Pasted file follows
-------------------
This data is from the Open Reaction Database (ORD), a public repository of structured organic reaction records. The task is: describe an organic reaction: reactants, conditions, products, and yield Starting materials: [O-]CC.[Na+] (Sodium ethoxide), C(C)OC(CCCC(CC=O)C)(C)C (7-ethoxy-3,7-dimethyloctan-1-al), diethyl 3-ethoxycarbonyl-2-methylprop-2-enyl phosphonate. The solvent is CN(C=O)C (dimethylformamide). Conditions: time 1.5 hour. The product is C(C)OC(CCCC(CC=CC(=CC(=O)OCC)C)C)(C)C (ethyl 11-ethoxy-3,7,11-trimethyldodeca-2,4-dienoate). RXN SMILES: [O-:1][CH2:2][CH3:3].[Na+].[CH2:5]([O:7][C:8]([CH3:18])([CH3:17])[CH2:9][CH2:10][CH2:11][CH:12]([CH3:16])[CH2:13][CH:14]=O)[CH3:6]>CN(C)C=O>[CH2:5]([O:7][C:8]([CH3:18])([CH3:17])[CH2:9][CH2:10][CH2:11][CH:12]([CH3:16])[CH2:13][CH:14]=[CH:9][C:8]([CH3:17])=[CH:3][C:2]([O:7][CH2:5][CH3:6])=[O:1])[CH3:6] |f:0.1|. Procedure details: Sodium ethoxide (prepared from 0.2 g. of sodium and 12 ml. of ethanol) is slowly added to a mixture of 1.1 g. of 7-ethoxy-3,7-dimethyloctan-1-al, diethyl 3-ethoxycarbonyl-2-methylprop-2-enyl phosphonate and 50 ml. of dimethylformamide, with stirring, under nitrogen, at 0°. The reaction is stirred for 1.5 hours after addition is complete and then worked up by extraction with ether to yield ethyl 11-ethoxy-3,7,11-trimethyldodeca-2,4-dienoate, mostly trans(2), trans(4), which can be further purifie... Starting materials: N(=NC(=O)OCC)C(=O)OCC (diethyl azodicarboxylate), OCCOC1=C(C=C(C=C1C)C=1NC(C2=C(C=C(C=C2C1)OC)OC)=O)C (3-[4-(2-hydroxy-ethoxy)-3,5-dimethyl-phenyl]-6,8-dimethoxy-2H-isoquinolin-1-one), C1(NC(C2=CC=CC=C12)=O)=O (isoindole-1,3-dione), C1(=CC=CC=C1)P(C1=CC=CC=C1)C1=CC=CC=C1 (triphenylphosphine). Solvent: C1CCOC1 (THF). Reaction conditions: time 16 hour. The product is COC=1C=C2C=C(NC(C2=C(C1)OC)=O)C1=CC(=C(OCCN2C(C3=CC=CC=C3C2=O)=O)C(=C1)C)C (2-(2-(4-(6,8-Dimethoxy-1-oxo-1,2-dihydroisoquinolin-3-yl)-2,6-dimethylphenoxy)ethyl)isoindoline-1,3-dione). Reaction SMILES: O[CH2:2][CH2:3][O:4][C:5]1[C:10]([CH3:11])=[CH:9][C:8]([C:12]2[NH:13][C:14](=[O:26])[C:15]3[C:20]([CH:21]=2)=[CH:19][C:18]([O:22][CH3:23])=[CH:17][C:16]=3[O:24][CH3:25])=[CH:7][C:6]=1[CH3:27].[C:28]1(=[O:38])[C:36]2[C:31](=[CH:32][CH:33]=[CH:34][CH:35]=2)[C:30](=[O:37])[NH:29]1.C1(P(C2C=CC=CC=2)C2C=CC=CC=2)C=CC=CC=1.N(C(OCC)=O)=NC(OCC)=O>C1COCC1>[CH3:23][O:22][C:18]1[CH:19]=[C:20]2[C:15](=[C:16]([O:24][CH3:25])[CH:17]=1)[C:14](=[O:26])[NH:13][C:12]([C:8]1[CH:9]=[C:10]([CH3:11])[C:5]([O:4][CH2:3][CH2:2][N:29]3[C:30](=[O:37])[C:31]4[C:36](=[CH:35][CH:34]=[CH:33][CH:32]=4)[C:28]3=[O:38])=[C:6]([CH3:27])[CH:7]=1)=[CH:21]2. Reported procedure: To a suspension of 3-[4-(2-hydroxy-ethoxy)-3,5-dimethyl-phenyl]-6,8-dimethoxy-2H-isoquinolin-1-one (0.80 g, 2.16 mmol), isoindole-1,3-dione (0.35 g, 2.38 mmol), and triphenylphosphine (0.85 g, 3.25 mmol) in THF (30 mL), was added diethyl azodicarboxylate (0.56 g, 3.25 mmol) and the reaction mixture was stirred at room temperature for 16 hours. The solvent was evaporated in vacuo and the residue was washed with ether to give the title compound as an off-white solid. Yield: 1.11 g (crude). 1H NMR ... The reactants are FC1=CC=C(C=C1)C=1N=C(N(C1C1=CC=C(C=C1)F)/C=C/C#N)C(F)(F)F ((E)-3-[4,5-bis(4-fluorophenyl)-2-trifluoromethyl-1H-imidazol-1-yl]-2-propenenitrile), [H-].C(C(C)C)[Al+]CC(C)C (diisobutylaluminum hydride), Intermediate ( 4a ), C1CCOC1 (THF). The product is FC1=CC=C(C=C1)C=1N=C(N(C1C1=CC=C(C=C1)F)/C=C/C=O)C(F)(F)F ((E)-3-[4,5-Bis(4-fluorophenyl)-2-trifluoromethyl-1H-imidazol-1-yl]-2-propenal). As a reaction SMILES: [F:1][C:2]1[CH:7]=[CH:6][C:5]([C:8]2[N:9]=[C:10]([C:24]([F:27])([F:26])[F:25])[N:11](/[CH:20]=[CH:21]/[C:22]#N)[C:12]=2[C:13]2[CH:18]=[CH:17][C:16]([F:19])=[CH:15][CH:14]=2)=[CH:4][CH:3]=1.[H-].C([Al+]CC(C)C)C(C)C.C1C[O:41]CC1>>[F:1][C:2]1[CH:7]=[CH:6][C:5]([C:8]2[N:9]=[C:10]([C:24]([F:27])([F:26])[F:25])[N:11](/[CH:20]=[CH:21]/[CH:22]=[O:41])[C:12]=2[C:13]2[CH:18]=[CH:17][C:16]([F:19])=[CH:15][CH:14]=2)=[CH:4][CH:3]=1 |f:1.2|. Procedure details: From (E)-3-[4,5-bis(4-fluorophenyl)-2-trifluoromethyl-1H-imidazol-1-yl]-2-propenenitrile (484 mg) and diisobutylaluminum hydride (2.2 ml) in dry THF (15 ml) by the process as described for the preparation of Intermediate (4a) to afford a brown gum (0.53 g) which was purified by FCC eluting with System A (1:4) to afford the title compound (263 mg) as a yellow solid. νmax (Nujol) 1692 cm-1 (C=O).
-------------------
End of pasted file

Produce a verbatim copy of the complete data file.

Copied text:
This data is from the Open Reaction Database (ORD), a public repository of structured organic reaction records. The task is: describe an organic reaction: reactants, conditions, products, and yield Starting materials: [O-]CC.[Na+] (Sodium ethoxide), C(C)OC(CCCC(CC=O)C)(C)C (7-ethoxy-3,7-dimethyloctan-1-al), diethyl 3-ethoxycarbonyl-2-methylprop-2-enyl phosphonate. The solvent is CN(C=O)C (dimethylformamide). Conditions: time 1.5 hour. The product is C(C)OC(CCCC(CC=CC(=CC(=O)OCC)C)C)(C)C (ethyl 11-ethoxy-3,7,11-trimethyldodeca-2,4-dienoate). RXN SMILES: [O-:1][CH2:2][CH3:3].[Na+].[CH2:5]([O:7][C:8]([CH3:18])([CH3:17])[CH2:9][CH2:10][CH2:11][CH:12]([CH3:16])[CH2:13][CH:14]=O)[CH3:6]>CN(C)C=O>[CH2:5]([O:7][C:8]([CH3:18])([CH3:17])[CH2:9][CH2:10][CH2:11][CH:12]([CH3:16])[CH2:13][CH:14]=[CH:9][C:8]([CH3:17])=[CH:3][C:2]([O:7][CH2:5][CH3:6])=[O:1])[CH3:6] |f:0.1|. Procedure details: Sodium ethoxide (prepared from 0.2 g. of sodium and 12 ml. of ethanol) is slowly added to a mixture of 1.1 g. of 7-ethoxy-3,7-dimethyloctan-1-al, diethyl 3-ethoxycarbonyl-2-methylprop-2-enyl phosphonate and 50 ml. of dimethylformamide, with stirring, under nitrogen, at 0°. The reaction is stirred for 1.5 hours after addition is complete and then worked up by extraction with ether to yield ethyl 11-ethoxy-3,7,11-trimethyldodeca-2,4-dienoate, mostly trans(2), trans(4), which can be further purifie... Starting materials: N(=NC(=O)OCC)C(=O)OCC (diethyl azodicarboxylate), OCCOC1=C(C=C(C=C1C)C=1NC(C2=C(C=C(C=C2C1)OC)OC)=O)C (3-[4-(2-hydroxy-ethoxy)-3,5-dimethyl-phenyl]-6,8-dimethoxy-2H-isoquinolin-1-one), C1(NC(C2=CC=CC=C12)=O)=O (isoindole-1,3-dione), C1(=CC=CC=C1)P(C1=CC=CC=C1)C1=CC=CC=C1 (triphenylphosphine). Solvent: C1CCOC1 (THF). Reaction conditions: time 16 hour. The product is COC=1C=C2C=C(NC(C2=C(C1)OC)=O)C1=CC(=C(OCCN2C(C3=CC=CC=C3C2=O)=O)C(=C1)C)C (2-(2-(4-(6,8-Dimethoxy-1-oxo-1,2-dihydroisoquinolin-3-yl)-2,6-dimethylphenoxy)ethyl)isoindoline-1,3-dione). Reaction SMILES: O[CH2:2][CH2:3][O:4][C:5]1[C:10]([CH3:11])=[CH:9][C:8]([C:12]2[NH:13][C:14](=[O:26])[C:15]3[C:20]([CH:21]=2)=[CH:19][C:18]([O:22][CH3:23])=[CH:17][C:16]=3[O:24][CH3:25])=[CH:7][C:6]=1[CH3:27].[C:28]1(=[O:38])[C:36]2[C:31](=[CH:32][CH:33]=[CH:34][CH:35]=2)[C:30](=[O:37])[NH:29]1.C1(P(C2C=CC=CC=2)C2C=CC=CC=2)C=CC=CC=1.N(C(OCC)=O)=NC(OCC)=O>C1COCC1>[CH3:23][O:22][C:18]1[CH:19]=[C:20]2[C:15](=[C:16]([O:24][CH3:25])[CH:17]=1)[C:14](=[O:26])[NH:13][C:12]([C:8]1[CH:9]=[C:10]([CH3:11])[C:5]([O:4][CH2:3][CH2:2][N:29]3[C:30](=[O:37])[C:31]4[C:36](=[CH:35][CH:34]=[CH:33][CH:32]=4)[C:28]3=[O:38])=[C:6]([CH3:27])[CH:7]=1)=[CH:21]2. Reported procedure: To a suspension of 3-[4-(2-hydroxy-ethoxy)-3,5-dimethyl-phenyl]-6,8-dimethoxy-2H-isoquinolin-1-one (0.80 g, 2.16 mmol), isoindole-1,3-dione (0.35 g, 2.38 mmol), and triphenylphosphine (0.85 g, 3.25 mmol) in THF (30 mL), was added diethyl azodicarboxylate (0.56 g, 3.25 mmol) and the reaction mixture was stirred at room temperature for 16 hours. The solvent was evaporated in vacuo and the residue was washed with ether to give the title compound as an off-white solid. Yield: 1.11 g (crude). 1H NMR ... The reactants are FC1=CC=C(C=C1)C=1N=C(N(C1C1=CC=C(C=C1)F)/C=C/C#N)C(F)(F)F ((E)-3-[4,5-bis(4-fluorophenyl)-2-trifluoromethyl-1H-imidazol-1-yl]-2-propenenitrile), [H-].C(C(C)C)[Al+]CC(C)C (diisobutylaluminum hydride), Intermediate ( 4a ), C1CCOC1 (THF). The product is FC1=CC=C(C=C1)C=1N=C(N(C1C1=CC=C(C=C1)F)/C=C/C=O)C(F)(F)F ((E)-3-[4,5-Bis(4-fluorophenyl)-2-trifluoromethyl-1H-imidazol-1-yl]-2-propenal). As a reaction SMILES: [F:1][C:2]1[CH:7]=[CH:6][C:5]([C:8]2[N:9]=[C:10]([C:24]([F:27])([F:26])[F:25])[N:11](/[CH:20]=[CH:21]/[C:22]#N)[C:12]=2[C:13]2[CH:18]=[CH:17][C:16]([F:19])=[CH:15][CH:14]=2)=[CH:4][CH:3]=1.[H-].C([Al+]CC(C)C)C(C)C.C1C[O:41]CC1>>[F:1][C:2]1[CH:7]=[CH:6][C:5]([C:8]2[N:9]=[C:10]([C:24]([F:27])([F:26])[F:25])[N:11](/[CH:20]=[CH:21]/[CH:22]=[O:41])[C:12]=2[C:13]2[CH:18]=[CH:17][C:16]([F:19])=[CH:15][CH:14]=2)=[CH:4][CH:3]=1 |f:1.2|. Procedure details: From (E)-3-[4,5-bis(4-fluorophenyl)-2-trifluoromethyl-1H-imidazol-1-yl]-2-propenenitrile (484 mg) and diisobutylaluminum hydride (2.2 ml) in dry THF (15 ml) by the process as described for the preparation of Intermediate (4a) to afford a brown gum (0.53 g) which was purified by FCC eluting with System A (1:4) to afford the title compound (263 mg) as a yellow solid. νmax (Nujol) 1692 cm-1 (C=O).